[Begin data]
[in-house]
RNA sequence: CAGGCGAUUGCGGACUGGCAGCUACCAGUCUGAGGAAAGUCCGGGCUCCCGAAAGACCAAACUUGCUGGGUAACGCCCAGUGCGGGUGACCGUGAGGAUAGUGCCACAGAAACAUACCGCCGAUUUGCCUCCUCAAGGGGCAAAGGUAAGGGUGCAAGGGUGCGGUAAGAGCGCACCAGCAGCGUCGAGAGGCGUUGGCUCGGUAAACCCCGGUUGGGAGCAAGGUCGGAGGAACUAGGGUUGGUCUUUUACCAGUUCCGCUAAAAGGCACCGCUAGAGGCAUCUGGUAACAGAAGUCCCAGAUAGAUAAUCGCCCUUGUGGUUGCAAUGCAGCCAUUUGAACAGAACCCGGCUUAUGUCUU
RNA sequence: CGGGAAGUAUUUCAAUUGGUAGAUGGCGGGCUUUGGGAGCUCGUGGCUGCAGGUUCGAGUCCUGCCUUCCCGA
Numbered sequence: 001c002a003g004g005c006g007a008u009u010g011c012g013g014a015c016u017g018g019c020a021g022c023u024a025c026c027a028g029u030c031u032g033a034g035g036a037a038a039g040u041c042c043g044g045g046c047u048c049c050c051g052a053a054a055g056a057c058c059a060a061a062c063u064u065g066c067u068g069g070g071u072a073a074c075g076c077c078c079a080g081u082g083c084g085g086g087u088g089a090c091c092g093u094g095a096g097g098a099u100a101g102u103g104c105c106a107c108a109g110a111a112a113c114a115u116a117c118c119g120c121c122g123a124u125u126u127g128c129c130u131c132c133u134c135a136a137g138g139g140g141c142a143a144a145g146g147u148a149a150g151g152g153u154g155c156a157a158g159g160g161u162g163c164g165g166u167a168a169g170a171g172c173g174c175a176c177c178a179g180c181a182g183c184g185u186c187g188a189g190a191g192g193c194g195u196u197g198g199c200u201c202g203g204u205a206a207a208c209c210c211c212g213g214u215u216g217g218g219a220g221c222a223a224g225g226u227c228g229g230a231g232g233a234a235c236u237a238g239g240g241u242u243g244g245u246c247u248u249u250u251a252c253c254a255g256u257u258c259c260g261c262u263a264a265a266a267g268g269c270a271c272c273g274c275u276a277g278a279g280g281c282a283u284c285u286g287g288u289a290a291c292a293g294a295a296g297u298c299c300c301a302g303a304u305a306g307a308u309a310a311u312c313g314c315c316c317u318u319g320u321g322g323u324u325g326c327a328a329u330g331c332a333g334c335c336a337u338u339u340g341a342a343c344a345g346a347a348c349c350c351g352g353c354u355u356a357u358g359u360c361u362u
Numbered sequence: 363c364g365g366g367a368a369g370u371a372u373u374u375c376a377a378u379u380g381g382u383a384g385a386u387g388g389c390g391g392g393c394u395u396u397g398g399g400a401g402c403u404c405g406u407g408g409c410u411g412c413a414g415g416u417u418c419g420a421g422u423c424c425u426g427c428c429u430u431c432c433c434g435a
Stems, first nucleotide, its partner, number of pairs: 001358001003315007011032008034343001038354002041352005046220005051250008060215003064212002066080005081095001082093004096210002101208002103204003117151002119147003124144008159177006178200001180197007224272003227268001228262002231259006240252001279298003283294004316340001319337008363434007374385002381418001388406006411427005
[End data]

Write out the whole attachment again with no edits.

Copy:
[in-house]
RNA sequence: CAGGCGAUUGCGGACUGGCAGCUACCAGUCUGAGGAAAGUCCGGGCUCCCGAAAGACCAAACUUGCUGGGUAACGCCCAGUGCGGGUGACCGUGAGGAUAGUGCCACAGAAACAUACCGCCGAUUUGCCUCCUCAAGGGGCAAAGGUAAGGGUGCAAGGGUGCGGUAAGAGCGCACCAGCAGCGUCGAGAGGCGUUGGCUCGGUAAACCCCGGUUGGGAGCAAGGUCGGAGGAACUAGGGUUGGUCUUUUACCAGUUCCGCUAAAAGGCACCGCUAGAGGCAUCUGGUAACAGAAGUCCCAGAUAGAUAAUCGCCCUUGUGGUUGCAAUGCAGCCAUUUGAACAGAACCCGGCUUAUGUCUU
RNA sequence: CGGGAAGUAUUUCAAUUGGUAGAUGGCGGGCUUUGGGAGCUCGUGGCUGCAGGUUCGAGUCCUGCCUUCCCGA
Numbered sequence: 001c002a003g004g005c006g007a008u009u010g011c012g013g014a015c016u017g018g019c020a021g022c023u024a025c026c027a028g029u030c031u032g033a034g035g036a037a038a039g040u041c042c043g044g045g046c047u048c049c050c051g052a053a054a055g056a057c058c059a060a061a062c063u064u065g066c067u068g069g070g071u072a073a074c075g076c077c078c079a080g081u082g083c084g085g086g087u088g089a090c091c092g093u094g095a096g097g098a099u100a101g102u103g104c105c106a107c108a109g110a111a112a113c114a115u116a117c118c119g120c121c122g123a124u125u126u127g128c129c130u131c132c133u134c135a136a137g138g139g140g141c142a143a144a145g146g147u148a149a150g151g152g153u154g155c156a157a158g159g160g161u162g163c164g165g166u167a168a169g170a171g172c173g174c175a176c177c178a179g180c181a182g183c184g185u186c187g188a189g190a191g192g193c194g195u196u197g198g199c200u201c202g203g204u205a206a207a208c209c210c211c212g213g214u215u216g217g218g219a220g221c222a223a224g225g226u227c228g229g230a231g232g233a234a235c236u237a238g239g240g241u242u243g244g245u246c247u248u249u250u251a252c253c254a255g256u257u258c259c260g261c262u263a264a265a266a267g268g269c270a271c272c273g274c275u276a277g278a279g280g281c282a283u284c285u286g287g288u289a290a291c292a293g294a295a296g297u298c299c300c301a302g303a304u305a306g307a308u309a310a311u312c313g314c315c316c317u318u319g320u321g322g323u324u325g326c327a328a329u330g331c332a333g334c335c336a337u338u339u340g341a342a343c344a345g346a347a348c349c350c351g352g353c354u355u356a357u358g359u360c361u362u
Numbered sequence: 363c364g365g366g367a368a369g370u371a372u373u374u375c376a377a378u379u380g381g382u383a384g385a386u387g388g389c390g391g392g393c394u395u396u397g398g399g400a401g402c403u404c405g406u407g408g409c410u411g412c413a414g415g416u417u418c419g420a421g422u423c424c425u426g427c428c429u430u431c432c433c434g435a
Stems, first nucleotide, its partner, number of pairs: 001358001003315007011032008034343001038354002041352005046220005051250008060215003064212002066080005081095001082093004096210002101208002103204003117151002119147003124144008159177006178200001180197007224272003227268001228262002231259006240252001279298003283294004316340001319337008363434007374385002381418001388406006411427005